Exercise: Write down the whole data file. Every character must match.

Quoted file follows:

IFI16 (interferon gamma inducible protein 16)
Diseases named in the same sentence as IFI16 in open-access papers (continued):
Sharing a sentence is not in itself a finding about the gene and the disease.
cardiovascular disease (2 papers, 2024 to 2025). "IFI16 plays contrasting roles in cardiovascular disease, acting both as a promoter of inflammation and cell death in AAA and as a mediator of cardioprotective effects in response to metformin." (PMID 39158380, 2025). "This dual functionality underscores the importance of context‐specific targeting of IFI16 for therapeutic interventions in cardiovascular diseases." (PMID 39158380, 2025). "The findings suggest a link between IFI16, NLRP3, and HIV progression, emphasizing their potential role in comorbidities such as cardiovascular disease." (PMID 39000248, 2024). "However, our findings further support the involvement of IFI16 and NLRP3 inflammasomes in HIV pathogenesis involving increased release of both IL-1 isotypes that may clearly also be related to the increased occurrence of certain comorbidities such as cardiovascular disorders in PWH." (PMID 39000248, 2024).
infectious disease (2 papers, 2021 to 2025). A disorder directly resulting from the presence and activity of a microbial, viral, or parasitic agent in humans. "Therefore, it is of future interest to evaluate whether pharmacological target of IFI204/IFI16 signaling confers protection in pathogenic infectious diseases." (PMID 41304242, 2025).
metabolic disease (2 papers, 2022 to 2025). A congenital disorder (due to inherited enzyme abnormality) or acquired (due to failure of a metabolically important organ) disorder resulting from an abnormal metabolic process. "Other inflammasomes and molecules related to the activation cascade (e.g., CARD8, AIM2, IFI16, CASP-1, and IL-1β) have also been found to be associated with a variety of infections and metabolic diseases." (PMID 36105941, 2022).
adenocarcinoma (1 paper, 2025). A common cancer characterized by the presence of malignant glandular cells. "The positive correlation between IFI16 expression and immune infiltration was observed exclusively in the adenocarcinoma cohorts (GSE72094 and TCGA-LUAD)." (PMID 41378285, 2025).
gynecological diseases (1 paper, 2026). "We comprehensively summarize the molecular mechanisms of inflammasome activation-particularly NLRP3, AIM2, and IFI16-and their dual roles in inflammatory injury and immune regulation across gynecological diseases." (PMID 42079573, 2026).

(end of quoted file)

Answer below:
IFI16 (interferon gamma inducible protein 16)
Diseases named in the same sentence as IFI16 in open-access papers (continued):
Sharing a sentence is not in itself a finding about the gene and the disease.
cardiovascular disease (2 papers, 2024 to 2025). "IFI16 plays contrasting roles in cardiovascular disease, acting both as a promoter of inflammation and cell death in AAA and as a mediator of cardioprotective effects in response to metformin." (PMID 39158380, 2025). "This dual functionality underscores the importance of context‐specific targeting of IFI16 for therapeutic interventions in cardiovascular diseases." (PMID 39158380, 2025). "The findings suggest a link between IFI16, NLRP3, and HIV progression, emphasizing their potential role in comorbidities such as cardiovascular disease." (PMID 39000248, 2024). "However, our findings further support the involvement of IFI16 and NLRP3 inflammasomes in HIV pathogenesis involving increased release of both IL-1 isotypes that may clearly also be related to the increased occurrence of certain comorbidities such as cardiovascular disorders in PWH." (PMID 39000248, 2024).
infectious disease (2 papers, 2021 to 2025). A disorder directly resulting from the presence and activity of a microbial, viral, or parasitic agent in humans. "Therefore, it is of future interest to evaluate whether pharmacological target of IFI204/IFI16 signaling confers protection in pathogenic infectious diseases." (PMID 41304242, 2025).
metabolic disease (2 papers, 2022 to 2025). A congenital disorder (due to inherited enzyme abnormality) or acquired (due to failure of a metabolically important organ) disorder resulting from an abnormal metabolic process. "Other inflammasomes and molecules related to the activation cascade (e.g., CARD8, AIM2, IFI16, CASP-1, and IL-1β) have also been found to be associated with a variety of infections and metabolic diseases." (PMID 36105941, 2022).
adenocarcinoma (1 paper, 2025). A common cancer characterized by the presence of malignant glandular cells. "The positive correlation between IFI16 expression and immune infiltration was observed exclusively in the adenocarcinoma cohorts (GSE72094 and TCGA-LUAD)." (PMID 41378285, 2025).
gynecological diseases (1 paper, 2026). "We comprehensively summarize the molecular mechanisms of inflammasome activation-particularly NLRP3, AIM2, and IFI16-and their dual roles in inflammatory injury and immune regulation across gynecological diseases." (PMID 42079573, 2026).